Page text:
The head of the United Nations Children’s Fund (Unicef) office here, Michael Chimedza, said that in order to contain the outbreak, which broke out in the northern coastal city of Quelimare and other areas, a mass vaccination campaign was launched.
A healthcare outreach program is also being implemented at the community level, especially targeting pregnant women, thus helping to curb contagions, he pointed out.
Medical personnel are instructing community members not to consume contaminated water to prevent the disease and are urging them to maintain adequate hygienic and sanitary measures in their surroundings, among other actions.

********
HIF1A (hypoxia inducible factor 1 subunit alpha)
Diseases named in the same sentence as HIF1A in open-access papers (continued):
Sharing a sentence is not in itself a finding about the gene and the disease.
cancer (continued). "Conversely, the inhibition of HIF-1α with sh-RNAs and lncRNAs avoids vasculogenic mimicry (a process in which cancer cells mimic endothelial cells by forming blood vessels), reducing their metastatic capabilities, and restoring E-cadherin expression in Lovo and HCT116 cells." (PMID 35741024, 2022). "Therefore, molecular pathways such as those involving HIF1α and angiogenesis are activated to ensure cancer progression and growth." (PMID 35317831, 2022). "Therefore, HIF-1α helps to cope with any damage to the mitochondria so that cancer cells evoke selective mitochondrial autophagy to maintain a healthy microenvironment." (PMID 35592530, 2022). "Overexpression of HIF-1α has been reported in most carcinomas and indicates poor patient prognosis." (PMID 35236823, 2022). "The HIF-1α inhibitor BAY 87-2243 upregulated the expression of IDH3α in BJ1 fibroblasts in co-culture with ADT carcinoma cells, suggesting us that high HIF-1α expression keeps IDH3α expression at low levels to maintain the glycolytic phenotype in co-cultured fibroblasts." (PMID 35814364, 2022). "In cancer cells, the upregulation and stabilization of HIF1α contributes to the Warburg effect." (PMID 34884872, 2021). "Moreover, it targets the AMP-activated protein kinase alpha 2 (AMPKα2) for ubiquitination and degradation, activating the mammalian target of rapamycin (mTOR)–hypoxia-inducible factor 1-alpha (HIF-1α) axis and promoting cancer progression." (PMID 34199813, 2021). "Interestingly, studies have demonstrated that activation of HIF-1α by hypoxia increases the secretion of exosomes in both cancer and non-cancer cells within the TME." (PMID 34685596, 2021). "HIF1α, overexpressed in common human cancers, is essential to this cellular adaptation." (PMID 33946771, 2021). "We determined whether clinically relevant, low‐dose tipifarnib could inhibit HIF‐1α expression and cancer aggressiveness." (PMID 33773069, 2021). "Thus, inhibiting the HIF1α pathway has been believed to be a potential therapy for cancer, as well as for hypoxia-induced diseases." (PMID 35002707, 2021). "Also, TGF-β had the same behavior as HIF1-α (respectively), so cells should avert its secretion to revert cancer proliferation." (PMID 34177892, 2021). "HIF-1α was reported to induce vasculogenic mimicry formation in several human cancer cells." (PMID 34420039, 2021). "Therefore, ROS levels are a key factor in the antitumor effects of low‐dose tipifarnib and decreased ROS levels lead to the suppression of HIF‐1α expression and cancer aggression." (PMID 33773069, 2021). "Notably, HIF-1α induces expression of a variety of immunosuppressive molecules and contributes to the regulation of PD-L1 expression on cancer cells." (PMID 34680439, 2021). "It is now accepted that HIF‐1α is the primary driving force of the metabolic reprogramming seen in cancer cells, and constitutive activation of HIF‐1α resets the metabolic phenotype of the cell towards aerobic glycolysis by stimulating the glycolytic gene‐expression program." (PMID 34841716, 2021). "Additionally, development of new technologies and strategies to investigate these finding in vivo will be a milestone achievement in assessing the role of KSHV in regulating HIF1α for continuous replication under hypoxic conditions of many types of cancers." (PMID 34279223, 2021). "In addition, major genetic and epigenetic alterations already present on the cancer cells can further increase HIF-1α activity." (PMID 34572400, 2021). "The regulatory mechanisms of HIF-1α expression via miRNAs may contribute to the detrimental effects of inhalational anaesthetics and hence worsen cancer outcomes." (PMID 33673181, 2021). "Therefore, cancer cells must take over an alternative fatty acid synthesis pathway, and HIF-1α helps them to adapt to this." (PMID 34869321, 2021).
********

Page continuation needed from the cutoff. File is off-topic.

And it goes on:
As an example of the decrease in cholera cases in Mozambique, Unicef health and nutrition specialist Carlos Mafigo noted that 400 cases have been reported in the last few months; however, an average of 20 cases have been reported recently.
By the end of April, Mozambican authorities reported more than 26,000 cholera contagions as a result of heavy rains and floods.